How Healthcare Students Practice on Manikins

Internal Medicine

18 Mar 2021 | 0 | by kjh

31740login-checkHow Healthcare Students Practice on Manikins

This spring, the School of Health Sciences and Human Performance (HSHP) at Ithaca College is creating a new patient simulation lab, which will allow students to get hands-on experience with two state-of-the-art, high fidelity human patient simulation manikins.

It will be set up like a real hospital room, and the manikins can be preprogrammed with various lifelike scenarios. Students will be able to perform a number of diagnostics on the manikins, including monitoring their breathing, heart rate, and blood pressure. Students can even get electrocardiogram (ECG) readings and place intravenous lines. There are also add-ons available, like wound care kits.

Samantha Brown, assistant professor and assistant director of clinical education in the Department of Physical Therapy says “Students will have to react like they would with a real patient but in a low-stakes environment.”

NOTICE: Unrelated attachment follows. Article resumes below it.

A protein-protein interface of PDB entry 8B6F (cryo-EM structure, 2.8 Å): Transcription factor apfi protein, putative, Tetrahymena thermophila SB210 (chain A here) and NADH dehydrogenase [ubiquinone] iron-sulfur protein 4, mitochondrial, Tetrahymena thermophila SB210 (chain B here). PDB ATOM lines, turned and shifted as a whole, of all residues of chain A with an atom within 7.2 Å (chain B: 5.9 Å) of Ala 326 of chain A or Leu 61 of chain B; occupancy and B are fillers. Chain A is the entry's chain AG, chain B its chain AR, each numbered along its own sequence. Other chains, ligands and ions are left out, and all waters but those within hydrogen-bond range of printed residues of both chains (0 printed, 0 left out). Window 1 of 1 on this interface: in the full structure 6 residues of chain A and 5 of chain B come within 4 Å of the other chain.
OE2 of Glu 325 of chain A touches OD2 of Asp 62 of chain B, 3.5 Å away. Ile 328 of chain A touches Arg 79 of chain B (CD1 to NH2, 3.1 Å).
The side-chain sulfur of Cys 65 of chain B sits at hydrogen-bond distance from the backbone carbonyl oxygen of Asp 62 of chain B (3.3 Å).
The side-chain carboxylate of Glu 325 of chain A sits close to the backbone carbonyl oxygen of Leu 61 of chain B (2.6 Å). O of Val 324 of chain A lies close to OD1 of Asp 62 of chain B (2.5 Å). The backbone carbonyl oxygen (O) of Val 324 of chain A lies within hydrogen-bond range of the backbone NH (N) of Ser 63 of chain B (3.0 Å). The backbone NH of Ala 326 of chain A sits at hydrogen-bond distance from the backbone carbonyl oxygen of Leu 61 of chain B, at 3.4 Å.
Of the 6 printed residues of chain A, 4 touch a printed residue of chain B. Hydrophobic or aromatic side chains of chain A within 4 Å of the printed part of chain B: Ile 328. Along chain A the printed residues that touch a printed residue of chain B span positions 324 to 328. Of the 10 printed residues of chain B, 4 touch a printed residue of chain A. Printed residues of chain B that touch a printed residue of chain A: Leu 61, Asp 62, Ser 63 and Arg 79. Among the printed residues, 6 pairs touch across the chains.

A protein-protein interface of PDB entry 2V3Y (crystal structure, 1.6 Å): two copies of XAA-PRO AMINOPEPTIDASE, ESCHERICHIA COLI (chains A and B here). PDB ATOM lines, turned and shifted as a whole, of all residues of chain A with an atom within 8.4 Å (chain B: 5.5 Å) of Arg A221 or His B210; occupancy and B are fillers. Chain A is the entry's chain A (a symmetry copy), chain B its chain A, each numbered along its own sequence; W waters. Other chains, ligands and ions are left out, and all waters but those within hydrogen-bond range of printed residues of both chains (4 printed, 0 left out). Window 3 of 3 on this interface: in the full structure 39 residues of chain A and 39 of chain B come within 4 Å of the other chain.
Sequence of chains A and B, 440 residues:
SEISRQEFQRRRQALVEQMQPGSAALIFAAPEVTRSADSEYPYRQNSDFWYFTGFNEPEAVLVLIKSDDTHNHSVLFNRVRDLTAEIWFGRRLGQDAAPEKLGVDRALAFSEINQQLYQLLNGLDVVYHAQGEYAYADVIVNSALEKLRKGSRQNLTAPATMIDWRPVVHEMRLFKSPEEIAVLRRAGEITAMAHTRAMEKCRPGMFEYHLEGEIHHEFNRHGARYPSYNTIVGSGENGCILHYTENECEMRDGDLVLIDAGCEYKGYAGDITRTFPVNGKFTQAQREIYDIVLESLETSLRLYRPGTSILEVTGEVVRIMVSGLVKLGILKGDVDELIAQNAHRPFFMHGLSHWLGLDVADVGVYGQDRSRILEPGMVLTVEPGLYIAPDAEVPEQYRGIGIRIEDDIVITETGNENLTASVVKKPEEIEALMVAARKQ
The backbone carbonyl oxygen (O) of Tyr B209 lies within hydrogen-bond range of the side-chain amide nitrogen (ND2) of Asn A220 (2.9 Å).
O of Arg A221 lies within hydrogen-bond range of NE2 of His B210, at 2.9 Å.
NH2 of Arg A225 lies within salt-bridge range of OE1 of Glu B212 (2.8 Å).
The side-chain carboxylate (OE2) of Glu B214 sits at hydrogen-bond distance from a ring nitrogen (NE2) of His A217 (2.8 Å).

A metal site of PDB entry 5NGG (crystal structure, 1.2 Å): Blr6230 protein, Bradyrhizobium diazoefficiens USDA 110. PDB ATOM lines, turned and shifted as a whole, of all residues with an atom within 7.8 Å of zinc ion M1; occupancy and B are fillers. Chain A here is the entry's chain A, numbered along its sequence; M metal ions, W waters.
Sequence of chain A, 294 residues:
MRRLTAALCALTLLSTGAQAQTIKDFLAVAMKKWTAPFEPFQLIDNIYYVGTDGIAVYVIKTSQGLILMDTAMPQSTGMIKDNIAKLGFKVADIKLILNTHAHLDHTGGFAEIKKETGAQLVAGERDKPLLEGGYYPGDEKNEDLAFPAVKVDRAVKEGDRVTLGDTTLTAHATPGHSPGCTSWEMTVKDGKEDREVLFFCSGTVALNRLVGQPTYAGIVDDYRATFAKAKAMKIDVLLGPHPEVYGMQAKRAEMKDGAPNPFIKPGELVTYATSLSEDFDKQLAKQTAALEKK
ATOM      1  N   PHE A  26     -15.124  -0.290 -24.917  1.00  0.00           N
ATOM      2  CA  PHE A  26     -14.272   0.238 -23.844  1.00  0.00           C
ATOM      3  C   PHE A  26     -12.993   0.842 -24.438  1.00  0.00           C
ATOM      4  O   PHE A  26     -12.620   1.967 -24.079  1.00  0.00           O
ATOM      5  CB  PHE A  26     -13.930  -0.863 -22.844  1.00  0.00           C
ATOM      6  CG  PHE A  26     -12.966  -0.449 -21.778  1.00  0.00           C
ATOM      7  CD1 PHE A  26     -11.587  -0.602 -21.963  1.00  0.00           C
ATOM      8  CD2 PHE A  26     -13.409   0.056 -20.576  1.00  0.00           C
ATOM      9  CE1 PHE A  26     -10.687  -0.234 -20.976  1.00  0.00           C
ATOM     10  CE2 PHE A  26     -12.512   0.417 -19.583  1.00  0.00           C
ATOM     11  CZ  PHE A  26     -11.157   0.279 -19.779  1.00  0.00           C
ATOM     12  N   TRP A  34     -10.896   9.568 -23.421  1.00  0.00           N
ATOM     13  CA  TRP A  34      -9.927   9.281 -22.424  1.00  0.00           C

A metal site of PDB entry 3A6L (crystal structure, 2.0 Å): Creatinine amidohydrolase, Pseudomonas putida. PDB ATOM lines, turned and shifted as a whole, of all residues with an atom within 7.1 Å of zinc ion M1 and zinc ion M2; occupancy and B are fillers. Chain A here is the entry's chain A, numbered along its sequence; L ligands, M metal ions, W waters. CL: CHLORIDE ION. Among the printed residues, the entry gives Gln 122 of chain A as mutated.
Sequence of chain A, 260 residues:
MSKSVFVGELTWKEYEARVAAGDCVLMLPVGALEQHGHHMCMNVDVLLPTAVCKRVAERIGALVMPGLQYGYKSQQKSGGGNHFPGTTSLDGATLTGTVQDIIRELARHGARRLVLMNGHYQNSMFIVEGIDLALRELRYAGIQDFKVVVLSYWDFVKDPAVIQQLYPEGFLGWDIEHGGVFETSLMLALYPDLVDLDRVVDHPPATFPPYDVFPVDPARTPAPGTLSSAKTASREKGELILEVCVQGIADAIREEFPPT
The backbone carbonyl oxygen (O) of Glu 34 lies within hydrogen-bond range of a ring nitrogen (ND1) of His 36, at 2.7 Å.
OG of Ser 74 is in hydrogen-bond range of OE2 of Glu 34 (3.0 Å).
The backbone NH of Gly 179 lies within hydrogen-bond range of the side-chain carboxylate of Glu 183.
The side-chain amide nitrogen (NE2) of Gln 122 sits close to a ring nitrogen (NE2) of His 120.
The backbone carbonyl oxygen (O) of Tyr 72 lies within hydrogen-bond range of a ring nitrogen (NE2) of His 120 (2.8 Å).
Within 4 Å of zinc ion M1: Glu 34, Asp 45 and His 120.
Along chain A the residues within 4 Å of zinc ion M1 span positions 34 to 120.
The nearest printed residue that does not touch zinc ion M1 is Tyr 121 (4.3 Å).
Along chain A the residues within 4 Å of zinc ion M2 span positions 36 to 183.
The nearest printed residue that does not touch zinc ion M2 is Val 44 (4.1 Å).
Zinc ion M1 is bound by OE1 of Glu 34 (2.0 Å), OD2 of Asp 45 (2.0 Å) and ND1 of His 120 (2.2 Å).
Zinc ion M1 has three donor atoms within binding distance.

About the Manikins

The manikins are:

  • 5 feet, 4 inches tall
  • 50 pounds
  • Portable (they have rechargeable batteries)
  • Wireless (they also come with their own app and learning management tool)

They can:

  • Breathe
  • Have vital signs
  • Have physiological responses (such as pupil dilation, rapid changes in vital signs)
  • Open and close their eyes
  • Talk

Students get to practice in the relatively low-pressure environment of the lab before embarking on their external internships. Faculty members can record students’ interactions with the manikins, store the video online and debrief simulation videos with the students providing valuable feedback. Students will also be able to debrief with their peers after a simulation and give and receive peer feedback. Research has shown that learning to provide real-time feedback can be a valuable learning tool for students.

“This is helpful for student learning. Even for identifying nonverbal cues, body language, making eye contact with the patient, or doing something else while you’re talking to a patient. To be able to see what that looks like to the patient or to someone outside of the situation is a valuable learning experience,” Brown says. “We can correct them that all we want, but until they see it, they don’t realize how much it impacts the care that they’re giving.”


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